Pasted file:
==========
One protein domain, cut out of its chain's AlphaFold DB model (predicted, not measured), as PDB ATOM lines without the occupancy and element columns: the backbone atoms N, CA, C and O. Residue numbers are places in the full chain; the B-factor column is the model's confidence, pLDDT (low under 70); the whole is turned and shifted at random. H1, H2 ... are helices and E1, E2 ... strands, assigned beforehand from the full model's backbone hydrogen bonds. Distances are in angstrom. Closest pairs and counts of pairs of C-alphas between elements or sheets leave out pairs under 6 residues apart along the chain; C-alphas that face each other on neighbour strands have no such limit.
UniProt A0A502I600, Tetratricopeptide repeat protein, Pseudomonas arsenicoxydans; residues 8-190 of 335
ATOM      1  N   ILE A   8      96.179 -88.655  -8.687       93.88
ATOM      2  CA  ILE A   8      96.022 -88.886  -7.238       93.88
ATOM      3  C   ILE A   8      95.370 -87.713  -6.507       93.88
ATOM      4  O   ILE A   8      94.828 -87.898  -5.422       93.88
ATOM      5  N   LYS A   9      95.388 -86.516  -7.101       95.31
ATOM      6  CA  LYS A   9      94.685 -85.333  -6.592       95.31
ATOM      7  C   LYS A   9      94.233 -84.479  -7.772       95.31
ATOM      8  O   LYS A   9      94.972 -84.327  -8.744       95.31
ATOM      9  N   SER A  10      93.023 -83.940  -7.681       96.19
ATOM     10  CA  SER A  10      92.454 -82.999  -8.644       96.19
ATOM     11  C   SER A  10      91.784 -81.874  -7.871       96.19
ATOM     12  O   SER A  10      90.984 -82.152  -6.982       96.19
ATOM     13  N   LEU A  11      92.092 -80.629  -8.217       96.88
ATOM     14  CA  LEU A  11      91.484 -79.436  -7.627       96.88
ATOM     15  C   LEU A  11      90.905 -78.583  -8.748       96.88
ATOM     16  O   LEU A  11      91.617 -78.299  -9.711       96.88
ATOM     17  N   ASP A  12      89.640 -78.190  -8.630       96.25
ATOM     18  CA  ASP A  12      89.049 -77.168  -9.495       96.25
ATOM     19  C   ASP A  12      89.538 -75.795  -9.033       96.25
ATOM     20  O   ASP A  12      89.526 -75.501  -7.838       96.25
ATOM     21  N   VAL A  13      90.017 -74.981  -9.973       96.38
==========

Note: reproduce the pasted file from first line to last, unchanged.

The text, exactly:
One protein domain, cut out of its chain's AlphaFold DB model (predicted, not measured), as PDB ATOM lines without the occupancy and element columns: the backbone atoms N, CA, C and O. Residue numbers are places in the full chain; the B-factor column is the model's confidence, pLDDT (low under 70); the whole is turned and shifted at random. H1, H2 ... are helices and E1, E2 ... strands, assigned beforehand from the full model's backbone hydrogen bonds. Distances are in angstrom. Closest pairs and counts of pairs of C-alphas between elements or sheets leave out pairs under 6 residues apart along the chain; C-alphas that face each other on neighbour strands have no such limit.
UniProt A0A502I600, Tetratricopeptide repeat protein, Pseudomonas arsenicoxydans; residues 8-190 of 335
ATOM      1  N   ILE A   8      96.179 -88.655  -8.687       93.88
ATOM      2  CA  ILE A   8      96.022 -88.886  -7.238       93.88
ATOM      3  C   ILE A   8      95.370 -87.713  -6.507       93.88
ATOM      4  O   ILE A   8      94.828 -87.898  -5.422       93.88
ATOM      5  N   LYS A   9      95.388 -86.516  -7.101       95.31
ATOM      6  CA  LYS A   9      94.685 -85.333  -6.592       95.31
ATOM      7  C   LYS A   9      94.233 -84.479  -7.772       95.31
ATOM      8  O   LYS A   9      94.972 -84.327  -8.744       95.31
ATOM      9  N   SER A  10      93.023 -83.940  -7.681       96.19
ATOM     10  CA  SER A  10      92.454 -82.999  -8.644       96.19
ATOM     11  C   SER A  10      91.784 -81.874  -7.871       96.19
ATOM     12  O   SER A  10      90.984 -82.152  -6.982       96.19
ATOM     13  N   LEU A  11      92.092 -80.629  -8.217       96.88
ATOM     14  CA  LEU A  11      91.484 -79.436  -7.627       96.88
ATOM     15  C   LEU A  11      90.905 -78.583  -8.748       96.88
ATOM     16  O   LEU A  11      91.617 -78.299  -9.711       96.88
ATOM     17  N   ASP A  12      89.640 -78.190  -8.630       96.25
ATOM     18  CA  ASP A  12      89.049 -77.168  -9.495       96.25
ATOM     19  C   ASP A  12      89.538 -75.795  -9.033       96.25
ATOM     20  O   ASP A  12      89.526 -75.501  -7.838       96.25
ATOM     21  N   VAL A  13      90.017 -74.981  -9.973       96.38